Natural farming could help India meet climate goals
A farm owner, who is using Zero Budget Natural Farming (ZBNF) with great success, gives a tour of her property and explains the processes she uses to produce crops.
Its promise sounds incredible: A new farming method that can cut costs, increase yields, and help India meet its Paris Agreement climate goals. This spring, Woodwell Climate Research Center (formerly Woods Hole Research Center) staff joined several partners on a trip to India for a first-hand look at Zero Budget Natural Farming (ZBNF) and to learn more about how Woodwell Climate Research Center can help measure India’s progress towards meeting its Paris targets.
Visiting a country that’s trying to manage both rapid growth and climate challenges, Woodwell scientist Jonathan Sanderman and Vice President Alison Smart traveled to the Indian state of Andhra Pradesh with colleagues from Tufts University’s Fletcher School of Law and Diplomacy and the Council on Energy, Environment and Water (CEEW), one of South Asia’s leading not-for-profit policy research institutions.
India’s federal and state governments have set Paris goals that will push to transform not only energy sources but land use:
- Reduce emissions intensity of its GDP by 33 to 35 percent by 2030 from 2005 level.
- Achieve about 40 percent cumulative electric power installed capacity from non-fossil fuel based energy resources by 2030.
- Create an additional carbon sink of 2.5 to 3 billion tons of CO2 equivalent through additional forest and tree cover by 2030.
“When you hear politicians say that we can’t act before China and India do, they’re ignoring the reality that they’re among the 179 countries that have already ratified the Paris agreement. Not only have they ratified it, they are implementing it through new policies and programs such as ZBNF,” said Kelly Sims Gallagher, Director of the Climate Policy Lab at the Center for International Environment and Resource Policy at The Fletcher School and a former senior policy advisor in the Obama administration.
“With our ongoing partnership with the Fletcher School, we can offer a very comprehensive package of expertise and support. We were eager to learn what’s already happening in India, meet the people doing the work, and find out where they need help expanding capacity,” Smart said.
India’s climate pollution is a long-term concern, but right now local air pollution is a high priority for politicians and the public. The World Health Organization’s 14 most polluted cities last year were all located in India. Coal-fired power plants and transportation contribute to the problem, but a big portion of the pollution is due to agriculture when farmers burn rice stubble after harvest, according to Sanderman. This presents an opportunity to address air pollution, economic development, food security and climate by focusing on good policy and practices in agriculture.
“[Woodwell Climate Research Center] brings a wide set of tools that can look at farming, forests, and other land uses in an integrated fashion. We’re interested in helping make state-level assessments of energy infrastructure needs and land sector planning to find out what’s needed and achievable to help India meet its climate goals,” Sanderman said.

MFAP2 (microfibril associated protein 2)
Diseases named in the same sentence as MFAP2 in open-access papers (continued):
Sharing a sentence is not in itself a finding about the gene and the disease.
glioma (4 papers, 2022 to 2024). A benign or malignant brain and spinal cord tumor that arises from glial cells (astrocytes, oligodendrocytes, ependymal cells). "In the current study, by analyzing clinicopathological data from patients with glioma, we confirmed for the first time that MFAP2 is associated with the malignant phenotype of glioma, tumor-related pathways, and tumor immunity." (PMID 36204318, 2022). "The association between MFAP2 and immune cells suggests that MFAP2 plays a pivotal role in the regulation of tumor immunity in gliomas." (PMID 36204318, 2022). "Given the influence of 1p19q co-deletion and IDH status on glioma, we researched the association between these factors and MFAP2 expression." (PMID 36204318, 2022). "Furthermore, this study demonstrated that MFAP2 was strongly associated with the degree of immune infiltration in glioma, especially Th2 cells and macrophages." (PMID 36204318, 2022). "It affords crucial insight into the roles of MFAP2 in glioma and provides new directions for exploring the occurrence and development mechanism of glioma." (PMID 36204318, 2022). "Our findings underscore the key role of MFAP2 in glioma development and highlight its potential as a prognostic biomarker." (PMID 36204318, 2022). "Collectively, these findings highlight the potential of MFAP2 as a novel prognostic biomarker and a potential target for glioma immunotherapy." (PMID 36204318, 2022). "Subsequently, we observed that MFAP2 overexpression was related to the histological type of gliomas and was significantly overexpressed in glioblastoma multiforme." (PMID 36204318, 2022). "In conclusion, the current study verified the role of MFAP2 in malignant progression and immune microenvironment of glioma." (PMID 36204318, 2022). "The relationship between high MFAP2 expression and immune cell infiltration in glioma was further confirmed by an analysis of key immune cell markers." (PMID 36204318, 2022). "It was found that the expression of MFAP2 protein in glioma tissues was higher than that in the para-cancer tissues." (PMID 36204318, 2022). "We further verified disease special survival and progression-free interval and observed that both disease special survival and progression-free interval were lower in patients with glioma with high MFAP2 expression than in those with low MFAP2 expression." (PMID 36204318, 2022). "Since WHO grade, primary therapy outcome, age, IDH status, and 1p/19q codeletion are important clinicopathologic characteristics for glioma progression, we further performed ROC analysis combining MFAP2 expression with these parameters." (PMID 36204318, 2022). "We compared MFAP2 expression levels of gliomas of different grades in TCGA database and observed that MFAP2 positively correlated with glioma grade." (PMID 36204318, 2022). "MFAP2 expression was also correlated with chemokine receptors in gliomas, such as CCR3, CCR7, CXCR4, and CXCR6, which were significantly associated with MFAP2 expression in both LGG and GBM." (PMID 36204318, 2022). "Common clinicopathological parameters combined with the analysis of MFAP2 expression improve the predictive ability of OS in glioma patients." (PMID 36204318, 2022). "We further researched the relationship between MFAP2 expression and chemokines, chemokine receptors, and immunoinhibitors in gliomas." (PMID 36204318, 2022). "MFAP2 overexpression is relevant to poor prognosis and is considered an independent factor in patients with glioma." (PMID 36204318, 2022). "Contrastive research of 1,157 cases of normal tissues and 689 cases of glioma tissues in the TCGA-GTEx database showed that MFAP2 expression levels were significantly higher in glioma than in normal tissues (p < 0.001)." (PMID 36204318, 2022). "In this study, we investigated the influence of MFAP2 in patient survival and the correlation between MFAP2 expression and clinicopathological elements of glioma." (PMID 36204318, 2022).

An estimated 61.5 percent of India’s 1.3 billion people live in rural areas and are dependent on agriculture, according to its 2011 census. Today’s conventional farming practices push farmers to rely heavily on industrially-produced fertilizers and pesticides. These pollute water and local ecosystems, kill off biodiversity, and hurt the soil’s long-term natural fertility.
Some Indian farmers have started the ZBNF movement hoping to make farming not just more sustainable environmentally, but financially as well. Expensive seeds, fertilizers and pesticides can make it difficult for small farmers to turn profits, sometimes even trapping them in a perpetual cycle of debt.
“We met with a farmer who’s used ZBNF and has seen her income significantly increase. She’s opened a shop where she sells farm-grown products. We’re interested in finding out if that approach can also help reduce emissions in India,” Smart said.
Under ZBNF, farmers replace purchased products with recycled farm by-products. Dung can be used to give seeds a protective coating and fertilize the soil. Compost can both enrich the soil and retain moisture. And natural pesticides include concoctions made with cow waste, lilac, and green chilies.
“Adopting Zero Budget Natural Farming holds the potential to reinvigorate rural economies, reduce credit risks for farmers, and help agricultural families to allocate greater resources for education, health, and financial security. Andhra Pradesh’s ZBNF experiment could become a role model for low-carbon and climate resilient agriculture, generating livelihood opportunities while safeguarding our natural ecosystems,” said Dr. Arunabha Ghosh, CEO of CEEW.
Since 2015, ZBNF has been rolled out to 523,000 farmers across all 13 districts (3,015 villages) of Andhra Pradesh, bringing almost 504,000 acres of agricultural land under the ZBNF model of agriculture, according to CEEW. ZBNF practices are also supporting biodiversity conservation and regenerating ecosystem services. There is an observable increase in the numbers of birds, reptiles, bees and other wild animals that are finding habitats on the farms. With ZBNF improving soil fertility and strength, farmers have also reported a reduction in their yield loss during droughts.
“India provides a huge opportunity to implement sustainable practices on a large scale. Indian states have populations comparable to European countries. If ZBNF and similar practices work on a large scale in India, it can be a model for other countries looking to sustainably grow their economies,” Sanderman said.
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